Well, here we are in March..........
The March of Time?
Where did the last two months go?
Well, the last five weeks have been spent fettling the Alvis.
It is now round at my friend Roger's place and has been since the last week of January.
I've been using up some annual leave and also been working on the thing in almost every other unsequestered moment.
So far, (with Roger directing operations and generally providing the brains while I heave on heavy things and grunt....), we have built up the engine with cylinder head in place, torqued down to 35 lb/ft, and got the push rods and rocker gear all on and working nicely.
We have cleaned, checked and fitted the distributor, renewed the plug leads, polished painted and repaired the entire ignition side of things (including the manual advance and retard).
We have filled the sump with Morris of Shrewsbury's best SAE30 Running-In Oil, fitted the starter motor and battery, and had the engine turning over like a good-un.
We have removed the chassis irons onto which the rear bumper fixes.
(This involved a broken Riley Nine half shaft, copious quantities of WD40 and some proper straining of the nadgers, but we got them out in the end.)
The inside of the rear of the chassis was then purged of rust flakes and grot by careful application of a Patent Witts Device. This piece of lateral thinking comprised of a large bottle brush shoved in the end of about six feet of rubber hose. It pushed all the crud down the inside of the chassis box sections and out through the holes in the chassis where the wiring loom enters and exits. The cleaning job was finished off with by blowing through with compressed air. The inside of the chassis was then Waxoyled to within an inch of it's life.
This particular job left me filthy and aching all over.........
Myriad broken parts have been repaired (switches, senders, change-over valves..... Roger spent four hours alone on tinkering up a working ignition switch from a bagful of woebegone bits....... the list goes on...).
Some parts which have sadly gone adrift as the car has scudded between Bournemouth, Wisbech, Cottenham and The Parish have been replaced. This involved a trip up to north Norfolk to spend a thoroughly enjoyable day in the company of Alvis TA14 expert and spares man, John Wheeley. Losing those bits was a blasted nuisance, but the pleasure of finding their replacements and in making Mr Wheeley's acquaintance more than made up for it: this visit deserves a blog post all of it's own....
We have stripped the replacement stainless steel fuel tank out, cleaned and painted a bit of the chassis that I had missed in 2006, got the fuel changeover valve working, repaired the fuel sender unit and re-installed the tank with spiffy new rubbers on the newly cleaned and painted tank-straps.
Oh and installed a complete new wiring loom from Autosparks.
None of this takes long to say, but bu@*er me, it takes some doing.......
The new dashboard is in, as are the instruments. It's not bolted up 'proper job' yet, as there is still more loom work to do, but it's hanging in place with all switches doing what the manufacturer intended.
We have fitted the fuel filter (a lovely thing with a glass bowl filled with a stack of cleverly fashioned brass washers through which the petrol flows....), the new Burlen Fuel Systems ethanol-proof S.U. fuel pump, and we've replaced the corroded steel fuel lines and random bits of horrible plastic pipe on the bulkhead with copper.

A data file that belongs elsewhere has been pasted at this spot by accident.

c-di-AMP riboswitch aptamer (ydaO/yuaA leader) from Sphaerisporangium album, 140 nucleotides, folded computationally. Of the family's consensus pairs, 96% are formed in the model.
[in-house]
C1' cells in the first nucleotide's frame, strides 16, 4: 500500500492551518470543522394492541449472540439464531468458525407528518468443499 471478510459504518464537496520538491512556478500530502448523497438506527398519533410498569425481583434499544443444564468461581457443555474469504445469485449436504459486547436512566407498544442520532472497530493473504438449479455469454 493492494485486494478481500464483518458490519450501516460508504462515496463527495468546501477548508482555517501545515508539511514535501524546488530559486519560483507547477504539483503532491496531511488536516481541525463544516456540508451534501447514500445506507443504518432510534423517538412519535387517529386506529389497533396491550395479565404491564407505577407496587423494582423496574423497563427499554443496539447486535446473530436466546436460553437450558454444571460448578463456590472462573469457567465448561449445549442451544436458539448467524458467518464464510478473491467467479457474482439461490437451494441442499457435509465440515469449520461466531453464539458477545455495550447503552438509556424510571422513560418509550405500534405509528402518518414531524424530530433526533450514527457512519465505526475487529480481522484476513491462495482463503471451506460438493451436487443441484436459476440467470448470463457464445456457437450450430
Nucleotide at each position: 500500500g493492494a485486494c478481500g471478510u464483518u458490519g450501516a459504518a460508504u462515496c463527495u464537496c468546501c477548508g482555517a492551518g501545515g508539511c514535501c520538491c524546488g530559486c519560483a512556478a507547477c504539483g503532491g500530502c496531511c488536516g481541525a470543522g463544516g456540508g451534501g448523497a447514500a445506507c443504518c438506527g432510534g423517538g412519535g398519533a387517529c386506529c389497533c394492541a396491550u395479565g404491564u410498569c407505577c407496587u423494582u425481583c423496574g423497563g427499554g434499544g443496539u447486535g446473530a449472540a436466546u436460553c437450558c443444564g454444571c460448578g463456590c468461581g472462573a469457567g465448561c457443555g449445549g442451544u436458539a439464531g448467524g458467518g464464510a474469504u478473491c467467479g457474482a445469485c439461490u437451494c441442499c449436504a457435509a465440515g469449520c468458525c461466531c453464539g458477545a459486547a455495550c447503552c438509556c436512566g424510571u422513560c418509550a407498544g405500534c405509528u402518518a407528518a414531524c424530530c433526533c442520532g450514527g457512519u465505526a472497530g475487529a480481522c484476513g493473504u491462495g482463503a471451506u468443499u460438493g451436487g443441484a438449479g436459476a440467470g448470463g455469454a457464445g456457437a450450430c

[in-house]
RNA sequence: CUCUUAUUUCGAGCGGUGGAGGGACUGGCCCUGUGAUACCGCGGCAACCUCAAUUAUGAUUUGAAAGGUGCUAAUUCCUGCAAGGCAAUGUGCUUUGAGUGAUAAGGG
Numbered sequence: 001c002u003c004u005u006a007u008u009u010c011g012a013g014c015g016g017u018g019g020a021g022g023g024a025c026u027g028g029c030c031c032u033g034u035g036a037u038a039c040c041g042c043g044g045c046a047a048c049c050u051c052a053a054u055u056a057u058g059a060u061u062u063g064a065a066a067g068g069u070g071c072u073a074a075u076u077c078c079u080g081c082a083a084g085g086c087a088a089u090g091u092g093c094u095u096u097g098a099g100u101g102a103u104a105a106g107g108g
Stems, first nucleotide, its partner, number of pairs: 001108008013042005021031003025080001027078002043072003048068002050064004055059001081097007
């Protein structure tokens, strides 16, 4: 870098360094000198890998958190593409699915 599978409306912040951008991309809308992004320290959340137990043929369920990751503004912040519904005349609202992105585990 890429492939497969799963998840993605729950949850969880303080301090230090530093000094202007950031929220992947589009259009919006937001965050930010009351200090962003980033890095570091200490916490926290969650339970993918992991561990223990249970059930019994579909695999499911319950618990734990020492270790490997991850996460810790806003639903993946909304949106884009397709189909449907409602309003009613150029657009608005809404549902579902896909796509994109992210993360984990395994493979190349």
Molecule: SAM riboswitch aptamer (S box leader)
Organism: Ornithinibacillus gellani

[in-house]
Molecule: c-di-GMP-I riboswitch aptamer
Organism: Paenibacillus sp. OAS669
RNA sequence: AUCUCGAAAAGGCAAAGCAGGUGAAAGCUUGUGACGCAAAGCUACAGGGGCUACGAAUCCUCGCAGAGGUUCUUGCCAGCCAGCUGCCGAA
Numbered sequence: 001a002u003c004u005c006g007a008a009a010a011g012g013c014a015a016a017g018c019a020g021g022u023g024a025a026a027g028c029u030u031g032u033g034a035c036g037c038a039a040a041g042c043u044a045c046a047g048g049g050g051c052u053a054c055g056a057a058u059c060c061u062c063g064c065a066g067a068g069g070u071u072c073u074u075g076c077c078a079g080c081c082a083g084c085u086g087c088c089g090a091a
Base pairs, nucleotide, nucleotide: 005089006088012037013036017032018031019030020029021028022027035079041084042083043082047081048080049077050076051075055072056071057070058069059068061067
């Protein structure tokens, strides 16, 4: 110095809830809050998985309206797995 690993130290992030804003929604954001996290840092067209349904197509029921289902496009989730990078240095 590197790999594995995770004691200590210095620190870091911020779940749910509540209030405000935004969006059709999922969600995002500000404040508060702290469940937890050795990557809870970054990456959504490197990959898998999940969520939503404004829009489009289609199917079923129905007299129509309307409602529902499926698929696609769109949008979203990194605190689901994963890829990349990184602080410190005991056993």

I fitted the manifolds and carb. Roger machined up parts to take up the slack where we've removed the now redundant anti-run-on device that formed part of the ignition switch set-up.
Victorious after last night's success getting the fuel change-over valve to work, today we topped up the cooling system with water preparatory to nipping out for a gallon of go-juice to see if the thing would actually fire-up.
Of course, water pissed all over the floor.
This is not supposed to happen.
A major leak from the blocked-off hoses I'd made to close the cooling system where there should have been take-offs for the heater was soon fixed.
And with remarkably little in the way of profanity........ (all that was required was to lean harder on the winding-irons when tightening up the Jubilee clips....)
The steady drip from the bottom of the timing chain case was not.
Water is absolutely NOT supposed to exist in any quantity within (or indeed, issue forth from) this component. (One might reasonably expect a tiny little, almost post-nasal, drip of oil, but no more.)
The world went very dark as I considered the possibility that we might just have spent the last year and hundreds of pounds reconditioning a fatally flawed engine block.
At times like these, the temptation to wash your hands, close the garage doors, and walk away is very strong.
However, such temptations were overcome. The engine was supported on a trolley jack, and, with the radiator removed, was jacked up enough to facilitate the removal of the front engine mounting bracket.
This allowed us a proper look at the front of the engine from the timing chain cover up to the water pump.
Even though the radiator and block had been drained, a driddle of water was still leaking out of the bottom of the water pump to cylinder block joint. Even better, it tracked perfectly down the front of the timing chain cover and IN through the hole for the crankshaft pulley and starter dog (these were removed to give a clear view.....), whence it then leaked out through the nut and bolt at the lowest point of the chaincase cover........
So we have a bastard of an incontinent water pump joint, but at least the block isn't terminally forked......
Watch this space.
Spice of Life
2 days ago